February 26th Water flooding the low lands. Walked to town. Got papers from Brother Robert. The last day of school for Bell and Robert (country school).
February 27th Took down 3 bags of corn to have ground for feed. One of the horses fell on the hill. A slippery dangerous place, but we got her up with great difficulty.
March 1st One of the greatest snow storms I have ever seen. Glad to have a humble home to shelter me and mine from the lashings of winter.
March 3rd Robert took Mary and Elizabeth to school thru the deep drifted snow. The world looks pure white, cold and beautiful. Long dreary winter.
March 5th Some more snow but milder. Wife unwell. Gave Alfred Gray an order on Wm Campbell for $40. Frank went to Seymore's Sale.
March 8th Wife and I went to Augusta. Had a pleasant interview with our friends. Came home at night. Boys piled in the sleigh and hit us with snowballs. All in fun.
March 11th Son Robert's birthday, 12 years old. Wife, Robert and I went to Pittsfield. Good sleighting. Stayed overnight at Mr. Clarks.
March 12th Went with Robert Campbell to the closing of Anna's school. Scholars acquited themselves well.
March 14th Thaw. Thunder and Lightning, rain and the robins are here to greet the Spring. 4 went to Church in the wagon thru the mud and the snow.
March 17th Cold again. Ice in the washbasin. Saw 4 blue birds. Called on Mr. Casey and Mr. Swift. Frank and Jerome Miller sawed stove wood. A large party of youngsters here at night. They seemed very happy and went away in a cold snow storm.
March 22nd Light at 6 in the morning. Cold pure snow. Anna and Mary went to the Normal. Frank to look at his traps. Others washing and cooking. Robert has sore eyes.
March 26th Rain and mild. A great flood of water over the bridge on the road. Helped Mary over the ditch on two fence boards. Frank, Mary and Elizabeth went thru the flood to eat oysters at John Millers. The oyster eaters did not get home until 2.
March 27th Wm Campbell paid $20 on the Crane note. Trying to buy a horse. Some old Spavin and very dear.
March 31st Sore eyes. Went for a grist. Frank and Harry clearing Brother Robert's land. Birds singing, bees humming, boys playing ball — Spring is here. Went to Hutchinson Sale, bought some things.
April 1st Went to town. Bought one bushel Timothy seed $3. A pair of shoes $2.
April 3rd Frank and I sowed the northeast field with clover seed. Bought a horse from I. Burns for $125. Paid $25 and gave an order on Wm Campbell for $100. Anna gave me a note of $50. Mr. Adair sent a letter promising appointments to Anna and Mary for teaching. Balmy day. Hens now laying.
April 5th 36 years since I left the old stone house in Straven, Scotland for America. 18 of young life in Scotland and 18 in America. The first 10 years of our life seems to be the best part. After that life becomes a kind of repetition.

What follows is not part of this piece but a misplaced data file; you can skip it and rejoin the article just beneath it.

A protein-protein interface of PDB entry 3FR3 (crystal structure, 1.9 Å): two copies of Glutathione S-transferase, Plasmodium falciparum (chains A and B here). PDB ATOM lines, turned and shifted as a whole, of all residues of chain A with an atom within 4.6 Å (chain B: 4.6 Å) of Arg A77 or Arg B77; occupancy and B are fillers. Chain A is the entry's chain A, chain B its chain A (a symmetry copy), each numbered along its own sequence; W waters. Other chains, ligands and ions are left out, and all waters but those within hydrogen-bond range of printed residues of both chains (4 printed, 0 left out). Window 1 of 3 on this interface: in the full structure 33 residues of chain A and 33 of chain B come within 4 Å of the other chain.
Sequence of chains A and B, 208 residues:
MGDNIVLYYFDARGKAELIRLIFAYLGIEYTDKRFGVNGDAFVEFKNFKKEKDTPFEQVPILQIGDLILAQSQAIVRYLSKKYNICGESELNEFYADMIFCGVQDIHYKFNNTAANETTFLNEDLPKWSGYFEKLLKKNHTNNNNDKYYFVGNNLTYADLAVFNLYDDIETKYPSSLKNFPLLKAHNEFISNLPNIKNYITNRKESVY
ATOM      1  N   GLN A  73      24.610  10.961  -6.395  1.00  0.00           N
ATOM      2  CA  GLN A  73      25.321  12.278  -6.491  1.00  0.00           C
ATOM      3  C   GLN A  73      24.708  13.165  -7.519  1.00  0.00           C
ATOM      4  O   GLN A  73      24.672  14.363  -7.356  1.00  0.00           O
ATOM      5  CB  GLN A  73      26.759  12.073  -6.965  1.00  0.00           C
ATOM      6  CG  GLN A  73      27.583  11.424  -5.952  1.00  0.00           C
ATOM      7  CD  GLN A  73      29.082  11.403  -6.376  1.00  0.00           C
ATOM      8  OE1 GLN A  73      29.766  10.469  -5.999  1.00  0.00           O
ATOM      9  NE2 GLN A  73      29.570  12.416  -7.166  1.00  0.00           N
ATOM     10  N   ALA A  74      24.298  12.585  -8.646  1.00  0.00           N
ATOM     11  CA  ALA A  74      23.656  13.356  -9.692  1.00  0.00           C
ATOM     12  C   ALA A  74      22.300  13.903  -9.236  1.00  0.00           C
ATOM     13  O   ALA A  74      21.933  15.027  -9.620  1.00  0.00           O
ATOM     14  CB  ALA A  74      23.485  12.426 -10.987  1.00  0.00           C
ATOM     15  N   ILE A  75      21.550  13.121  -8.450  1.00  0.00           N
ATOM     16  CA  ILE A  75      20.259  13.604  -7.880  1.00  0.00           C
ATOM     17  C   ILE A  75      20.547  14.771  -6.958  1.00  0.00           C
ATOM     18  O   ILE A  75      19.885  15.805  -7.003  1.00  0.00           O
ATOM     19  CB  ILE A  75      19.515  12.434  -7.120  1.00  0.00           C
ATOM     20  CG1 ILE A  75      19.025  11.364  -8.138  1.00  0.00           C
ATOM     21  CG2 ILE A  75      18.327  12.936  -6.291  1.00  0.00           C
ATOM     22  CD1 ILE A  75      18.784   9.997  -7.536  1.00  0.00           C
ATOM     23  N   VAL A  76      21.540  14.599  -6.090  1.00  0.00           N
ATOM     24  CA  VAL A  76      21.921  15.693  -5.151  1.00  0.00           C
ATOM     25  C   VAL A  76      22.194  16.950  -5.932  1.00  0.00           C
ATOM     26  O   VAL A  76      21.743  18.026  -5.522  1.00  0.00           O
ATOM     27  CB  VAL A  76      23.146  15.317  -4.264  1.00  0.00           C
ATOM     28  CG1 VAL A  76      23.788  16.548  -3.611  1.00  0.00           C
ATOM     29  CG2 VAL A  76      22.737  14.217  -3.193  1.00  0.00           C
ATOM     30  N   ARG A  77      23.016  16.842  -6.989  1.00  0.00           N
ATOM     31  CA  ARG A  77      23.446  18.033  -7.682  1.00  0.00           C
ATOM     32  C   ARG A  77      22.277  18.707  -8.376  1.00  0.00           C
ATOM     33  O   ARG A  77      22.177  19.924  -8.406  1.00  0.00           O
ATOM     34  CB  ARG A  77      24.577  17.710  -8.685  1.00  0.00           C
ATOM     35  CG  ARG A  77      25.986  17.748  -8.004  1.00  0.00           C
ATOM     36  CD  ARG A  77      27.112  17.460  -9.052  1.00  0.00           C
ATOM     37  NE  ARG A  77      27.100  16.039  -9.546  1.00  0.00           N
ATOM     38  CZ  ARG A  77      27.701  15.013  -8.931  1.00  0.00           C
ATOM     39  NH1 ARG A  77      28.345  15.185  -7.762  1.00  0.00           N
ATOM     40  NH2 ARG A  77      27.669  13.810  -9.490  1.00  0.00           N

April 6th Went to Town. Yesterday was election. Got a note from Anna and took $10 from William Campbell and left $40 to pay for the horse. Frank and I plowed in the south field with the new horse. Sowed cabbage seed.
April 10th Bought 4 ___ of barley from I Voorhees at $2.40, total $9.60. New horse plows well. Anna and Mary studying. Eliza sewing.
April 15th My birthday, 54 years old. Ah me. Brother Robert, his wife and daughter came to dinner. Pleasant indoors but cold dashing showers outside.
April 17th Cold like winter. Ice on the stream. Frank went to Spooser's barn raising.
April 20th Harrowed on the old meadow. Sowed peas. Wm Campbell brought Mrs. L home and told us they had a little daughter (Sarah). Sent a letter to Wm Adair. Frank bought 3 pigs.
April 26th Frank broke the plow and I had to pay $10 for a new one. Robert set fire to the marsh and burned our fence. I fought fire till my head ached. The brook does not run much water. Hoping for rain.
April 27th Peg Reed would like to get some help, poor woman. What shall I do? So much to pay and so little coming in. Sewed onions and radishes. Cleaned the creek.
April 30th Welcome showers. The brook running again. Only 3 showers this month. Mr. Campbell came. Sold him 12 apple trees. Had a pleasant thoughtful walk with him among the Tombstones in the Cemetery, the silent City of the Dead.
May 1st Lat cold spring. Ground white with snow and some frost. Went over to see where to plant trees on Brother Roberts lane. Three lambs.
May 5th I plowed forenoon. Mr. Campbell brought Mrs. L home. Wet afternoon—reading, Robert fiddling and Frank cutting hay. 5 lambs.
May 7th Sold 12 apple trees to Brother Robert. Mr. Gray got some strawberry plants and grape vines.
May 10th Ground too wet to plow. Rhubarb big enough to use. 20 lambs.
May 17th Ice in the wash basin, I maked for the potatoes. Wife came back from Wm. Campbells. Heard of the death of John Hamilton (William's mother was Mary Hamilton) of Drumglag. Have a letter in the Evangelical about foreign paupers.
May 18th Wife and I went to John Hamilton's Burial. The last of Durmglag. Born in Avondale, Scotland and buried in Ypsilanti.
May 19th Wife and I went to Mr. Campbells. Walked over the farm with Mr. Campbell. Talked of how little we really know of this life and how much less of a world to come.
May 22nd Mary's Birthday. She, Anna and Elizabeth up in Pittsfield. Planted corn in the North field hoping to raise corn where only wild grasses grew before. Trees blooming and birds singing.
May 23rd Got $10 from Wm Campbell. Paid Jones for ditching. The little ditch cost me $10. Planted 3 acres of corn on Brother Robert's land. Paid Davis $3 for the Tribune and Farmer till next May and some rascals broke into the Farmers Store.
May 24th The apple trees giving great promise of fruit blooming in beauty and fullness. Seem to be on the edges of Paradise. Our hearts are not large enough nor our gratitude expansive enough to take in all the loveliness that spring brings us.